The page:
Further extract from the novel “Here Am I Sitting in my Tin Can.” Fast-forwarding (as if that were possible in a knackered old campervan) to Chapter 3 – Autumn.
“That was nice,” says Anna as we lie on her bed afterwards.
“Nice?” I say.
“You made me see colours,” she says.
I’ve absolutely no idea what that means but take it as a compliment. Tied together by the post-coital chord, I can now see the eczema on her flesh, angry-looking islands she said she was self-conscious of but now I hope is liberated from. It’s ages since I’ve fucked a woman, I’ve spent so much time on my own in the tin can that sometimes I’ve wondered if I’d ever fuck a woman again. I certainly didn’t expect to do so tonight, with a woman I only met this afternoon while drinking with the five o’clock dregs of The Barrel in some dead town in Lancashire.
“I know I said I wanted casual sex,” she says, “but I think it’ll be more than that. Causal not casual, if you know what I mean.”
“Yea I know what you mean,” I say, not knowing what she means. Privately I fear this is getting deep and she might want to see me again so wonder if I should add that I’ll be moving on tomorrow when the bearings are fixed, but decide it’d be impolite in the circumstances and add only silence.
After I left the pub in tears at being told the garage bill would be £350 I couldn’t afford, I bought a limp sandwich from a pound bakery and sat on the dead town square chewing it over. 350 quid! Where the hell was I going to find 350 quid! It was thoroughly depressing. But then I thought about Harry and his Alzheimer’s and his poor wife and daughter and wondered still, what does it matter? What does anything matter? What the fuck’s it all about? Who cares that I’ll be spending the night in a knackered campervan with a garage forecourt as my garden? I chuckled existentially and threw the remainder of my sandwich to the pigeons gambling on a meal at my feet and spinning like hungry avian robots.
“I’d hoped you hadn’t gone far,” she said, just as I was about to walk away into the warm night.
“Hello,” I said.
“I just wanted to thank you.”
“Thank me? Why?”
“The way you spoke to my dad. You didn’t know him yet you seemed to give him life. Mum said I should go after you.”
“Thing is,” she said, “May I sit down? It’s so hot.”
I shifted my rucksack along the seat and she sat and said, “I can’t be long, mum needs my help.”
“You do a brilliant job,” I said, “I can see it’s hard.”
“You mean I look tired,” she said, smiling, and suddenly I saw the dark rings around her eyes dissipate and her beauty for what it was before.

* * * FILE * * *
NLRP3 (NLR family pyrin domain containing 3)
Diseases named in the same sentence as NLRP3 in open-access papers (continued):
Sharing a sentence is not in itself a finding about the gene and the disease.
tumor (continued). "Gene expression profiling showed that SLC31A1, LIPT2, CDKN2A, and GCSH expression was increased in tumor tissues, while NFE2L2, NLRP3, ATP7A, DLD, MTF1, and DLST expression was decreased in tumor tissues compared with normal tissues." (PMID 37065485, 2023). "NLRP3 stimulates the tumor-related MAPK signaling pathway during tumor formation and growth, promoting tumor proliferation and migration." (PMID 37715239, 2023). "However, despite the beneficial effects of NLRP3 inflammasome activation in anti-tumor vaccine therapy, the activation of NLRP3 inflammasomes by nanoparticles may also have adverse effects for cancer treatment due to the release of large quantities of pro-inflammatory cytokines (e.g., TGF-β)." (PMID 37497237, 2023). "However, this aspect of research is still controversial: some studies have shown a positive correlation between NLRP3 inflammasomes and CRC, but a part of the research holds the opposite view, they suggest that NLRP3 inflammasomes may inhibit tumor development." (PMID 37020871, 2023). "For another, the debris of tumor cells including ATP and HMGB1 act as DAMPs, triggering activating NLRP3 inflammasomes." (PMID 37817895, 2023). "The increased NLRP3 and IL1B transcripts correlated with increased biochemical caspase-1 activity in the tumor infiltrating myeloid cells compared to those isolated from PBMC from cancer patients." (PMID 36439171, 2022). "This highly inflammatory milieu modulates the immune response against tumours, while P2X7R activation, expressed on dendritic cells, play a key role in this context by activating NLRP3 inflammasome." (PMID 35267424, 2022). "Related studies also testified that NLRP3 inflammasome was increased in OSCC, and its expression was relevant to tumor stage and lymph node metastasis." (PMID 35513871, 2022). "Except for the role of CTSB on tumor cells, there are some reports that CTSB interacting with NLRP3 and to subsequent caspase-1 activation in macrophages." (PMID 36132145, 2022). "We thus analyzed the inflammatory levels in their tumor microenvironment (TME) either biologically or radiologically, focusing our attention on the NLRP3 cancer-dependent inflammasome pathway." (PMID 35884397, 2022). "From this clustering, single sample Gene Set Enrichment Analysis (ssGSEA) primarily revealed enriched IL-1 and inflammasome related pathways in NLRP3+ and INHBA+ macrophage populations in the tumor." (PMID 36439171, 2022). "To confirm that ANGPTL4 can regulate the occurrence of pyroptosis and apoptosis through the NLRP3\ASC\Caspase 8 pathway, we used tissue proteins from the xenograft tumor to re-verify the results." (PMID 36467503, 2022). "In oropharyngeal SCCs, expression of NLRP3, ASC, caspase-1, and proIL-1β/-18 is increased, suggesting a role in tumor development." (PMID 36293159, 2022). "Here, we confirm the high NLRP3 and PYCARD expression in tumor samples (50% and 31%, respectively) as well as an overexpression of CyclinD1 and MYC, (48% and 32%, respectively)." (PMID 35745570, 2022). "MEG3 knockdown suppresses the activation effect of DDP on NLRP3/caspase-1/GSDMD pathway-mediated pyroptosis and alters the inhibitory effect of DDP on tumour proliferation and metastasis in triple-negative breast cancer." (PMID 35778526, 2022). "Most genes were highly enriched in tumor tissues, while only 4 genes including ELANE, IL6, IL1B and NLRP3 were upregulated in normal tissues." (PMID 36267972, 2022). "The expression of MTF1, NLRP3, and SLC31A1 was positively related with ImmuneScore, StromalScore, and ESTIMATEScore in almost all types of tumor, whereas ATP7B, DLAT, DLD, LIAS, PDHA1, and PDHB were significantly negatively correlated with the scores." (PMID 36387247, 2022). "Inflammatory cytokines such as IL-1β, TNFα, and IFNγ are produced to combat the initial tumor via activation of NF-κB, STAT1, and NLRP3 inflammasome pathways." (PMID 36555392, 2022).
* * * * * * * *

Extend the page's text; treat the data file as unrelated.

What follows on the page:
“I meant it must take its toll,” I said.
“I hate it,” she said, “it brings me out in eczema. That’s why I cover up. I can’t tan like you.” I hadn’t noticed in the pub, but now saw how pale was her skin, and how she was wearing more clothing than most in such heat.
“But you do it because you love him,” I ventured.
“Sometimes I wish he were dead,” she said, “that must sound cruel.”
“Not really. You mean an end to suffering.” With that she nodded, sombrely, and I found myself explaining how it made me feel – the way it made me question life, which now seemed as meaningless as pigeons.
“Who said anything about bloody pigeons?” she said, again with that smile.
“Doesn’t matter,” I said.
“Well anyway mum and I talked. She said she could see a spark in me, when I talked to you. Sorry if this sounds stalkish but she said I should go after you.”
“What for?” I asked, wondering and liking and nervous about where this was going.
“Fun I guess,” she said, “That came out wrong. I mean I was being impulsive. Some would say I’m not the impulsive type.
“Some say I’m not much fun,” I said.
“You mean your girlfriend? Wife?”
“Single. Just me and my rucksack.”
“Are you an explorer?”
“I prefer experientialist. Just me and my rucksack and my experiences.”
“Well that’s fun,” she said, and so I told her how it’s far from fun at the moment, yesterday I nearly died on the M6 when the back wheel fell off, that I’d been towed to safety and I owe 350 quid to get it fixed, and tonight I’d be sleeping on a garage forecourt, and how it feels like I’m going fucking nowhere.
“Bad luck,” she said, “Nobody would want to stay long in this dump.”
“Don’t you like it?”
“Dead,” she said, “Nothing ever happens. I don’t even know why the bloody pigeons insist on staying.”
“Who said anything about bloody pigeons?” I joked and she laughed, so I added, “So what do you do for kicks? There must be something.”
“I’m single too if that’s what you mean.”
“It isn’t but anyway.”
“I was married. Childhood sweethearts we were, I thought the world of him…”
“Tony always wanted kids,” she said, looking across the square into the distance of memory, “but I didn’t. I loved him madly but couldn’t see myself having kids while living in this hole. I’d’ve wanted more for them than growing up here. Tony said we should move away then, but his job was here and so was mine. Then with what was happening to dad. He couldn’t handle that. I understand why but I resented him for not caring enough. So in hindsight I realise that was the beginning of the end. Two years later we were divorced.”
She didn’t reply to that because she couldn’t, because she was crying, so I just let the moment linger, wondering whether to touch her arm, give her a tissue or something.
“Thanks,” she said, taking the tissue, “you must think I’m bonkers.”
“I don’t think you’re bonkers at all,” I said.
“I ought to get back,” she said.
“Thank you for being so kind.”
“Any time,” I said. And then she paused, looked me in the eye and said, “I wonder – and feel free to say no – but will you have dinner with me tonight?”